It works on multiple levels – within the fiction and as a commentary about institution, editorial, and storytelling.

I constantly think, reading this comic, that I, Professor Batman, must surely be able to work out what they’re doing, and they constantly do something smarter.

But on the other hand, there are three of them.

Also, I think we did work out the algorithm plot.

SL: I think we did.

WB: I’m not 100% sure about Krupke’s role in that. I thought, halfway through this issue, that we were going to be wrong. But when he didn’t show, I think there’s still a strong possibility that somehow he’s going to be an antagonist.

SL: Oh, I still think he, or someone who has been using his identity, which I guess is possible, is involved in a major way. 

WB: If this isn’t taking us off topic, how about Liam’s role in this? It seems to me that the hacked HOOQ site – if the virus currently infecting it is deliberate and malicious – set Babs up with him, and that we’re being told he has been fed info about Babs’ past. He seems like a straight-up guy, but perhaps he’s just provoking Babs into self-doubt about her role as Batgirl?

I think he’s some kind of plant, and shy professor guy is the real romantic hero.

SL: I said that last time.

But Liam hates Batgirl. He would totally take Babs down if he found out who she was.

WB: Yeah, but I don’t think he’s simply the straight-up cop with integrity who would take down Batgirl in the same way early Jim Gordon would take down Batman.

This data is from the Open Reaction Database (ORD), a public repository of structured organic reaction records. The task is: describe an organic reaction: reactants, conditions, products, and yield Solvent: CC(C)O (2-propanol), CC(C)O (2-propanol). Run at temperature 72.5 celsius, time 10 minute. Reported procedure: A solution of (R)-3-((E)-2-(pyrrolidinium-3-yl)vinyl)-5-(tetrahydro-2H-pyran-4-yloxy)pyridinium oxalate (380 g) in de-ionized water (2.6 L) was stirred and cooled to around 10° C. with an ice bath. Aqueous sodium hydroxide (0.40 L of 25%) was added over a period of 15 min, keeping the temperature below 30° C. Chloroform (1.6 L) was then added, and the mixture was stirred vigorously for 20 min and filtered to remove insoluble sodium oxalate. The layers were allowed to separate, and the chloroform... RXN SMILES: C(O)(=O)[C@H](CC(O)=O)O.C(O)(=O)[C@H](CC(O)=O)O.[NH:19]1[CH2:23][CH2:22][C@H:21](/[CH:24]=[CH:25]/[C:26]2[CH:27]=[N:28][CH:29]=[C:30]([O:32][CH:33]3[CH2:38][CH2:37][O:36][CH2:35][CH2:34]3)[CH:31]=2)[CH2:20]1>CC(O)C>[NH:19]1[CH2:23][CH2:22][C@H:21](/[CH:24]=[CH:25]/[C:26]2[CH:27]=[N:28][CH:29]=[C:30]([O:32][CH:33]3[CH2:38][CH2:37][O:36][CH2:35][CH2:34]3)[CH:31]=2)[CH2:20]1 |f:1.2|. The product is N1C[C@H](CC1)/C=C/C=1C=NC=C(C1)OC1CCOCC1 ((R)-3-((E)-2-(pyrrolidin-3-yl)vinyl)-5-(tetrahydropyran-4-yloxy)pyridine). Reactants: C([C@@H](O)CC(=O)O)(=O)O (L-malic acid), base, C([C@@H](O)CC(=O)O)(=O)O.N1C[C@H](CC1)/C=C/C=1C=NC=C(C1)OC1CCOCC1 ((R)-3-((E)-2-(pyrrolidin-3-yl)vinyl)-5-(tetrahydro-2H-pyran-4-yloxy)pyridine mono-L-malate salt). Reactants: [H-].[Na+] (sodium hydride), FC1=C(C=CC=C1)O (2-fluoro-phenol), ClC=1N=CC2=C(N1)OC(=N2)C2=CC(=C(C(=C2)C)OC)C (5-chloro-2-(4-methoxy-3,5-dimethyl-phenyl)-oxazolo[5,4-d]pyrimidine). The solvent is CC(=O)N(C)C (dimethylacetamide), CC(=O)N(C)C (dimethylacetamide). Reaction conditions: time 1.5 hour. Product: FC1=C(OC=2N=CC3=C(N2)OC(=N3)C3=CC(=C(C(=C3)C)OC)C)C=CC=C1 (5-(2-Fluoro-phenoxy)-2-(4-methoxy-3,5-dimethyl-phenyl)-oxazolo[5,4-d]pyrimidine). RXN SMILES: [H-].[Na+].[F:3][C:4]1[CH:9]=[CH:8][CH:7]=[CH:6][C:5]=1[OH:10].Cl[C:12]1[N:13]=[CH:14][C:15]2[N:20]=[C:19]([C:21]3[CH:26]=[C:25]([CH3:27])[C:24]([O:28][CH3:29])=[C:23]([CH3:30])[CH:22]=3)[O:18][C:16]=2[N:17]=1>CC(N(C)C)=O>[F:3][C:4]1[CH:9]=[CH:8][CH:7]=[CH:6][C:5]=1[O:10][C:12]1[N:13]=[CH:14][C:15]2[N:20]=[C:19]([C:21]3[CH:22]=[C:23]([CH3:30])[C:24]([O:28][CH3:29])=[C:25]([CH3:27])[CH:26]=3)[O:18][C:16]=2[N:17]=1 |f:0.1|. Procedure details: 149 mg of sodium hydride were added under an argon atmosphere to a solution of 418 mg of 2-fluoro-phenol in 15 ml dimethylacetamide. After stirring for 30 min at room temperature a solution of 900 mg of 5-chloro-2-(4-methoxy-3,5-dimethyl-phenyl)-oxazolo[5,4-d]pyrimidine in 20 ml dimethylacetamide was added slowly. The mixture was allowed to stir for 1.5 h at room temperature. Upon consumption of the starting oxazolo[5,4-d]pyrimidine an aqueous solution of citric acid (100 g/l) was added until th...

I’m saying he is just a dummy, a player, who has been fed info about Babs and is part of the plot to undermine her.

Their HOOQ coincidences have been set up, you agree?

SL: I agree, completely. The nagging reminders, her suddenly being in his top matches, it’s not a coincidence.   

WB: Either he’s acting a part, or he’s really naive, but he’s been set up as part of the grand anti-Batgirl plan.

What he thinks Babs told him in a ‘chat’, which I assume is online, was the fake Babs. So, I think he could be genuine and just being manipulated himself. He’s talking to an imposter who is telling him about her mother and James Jr.

SL: Right, that’s all been fake Babs.

He’s not a bad guy. In fact, he’s a very good guy. He would put doing the right thing ahead of everything else. That means if he found out Babs is Batgirl he would bring her in. I’m not saying he’s a villain, just that someone manipulated the situation to put him there, because they know Barbara having a romantic relationship with a man whose mission in life is to bring down Batgirl is volatile.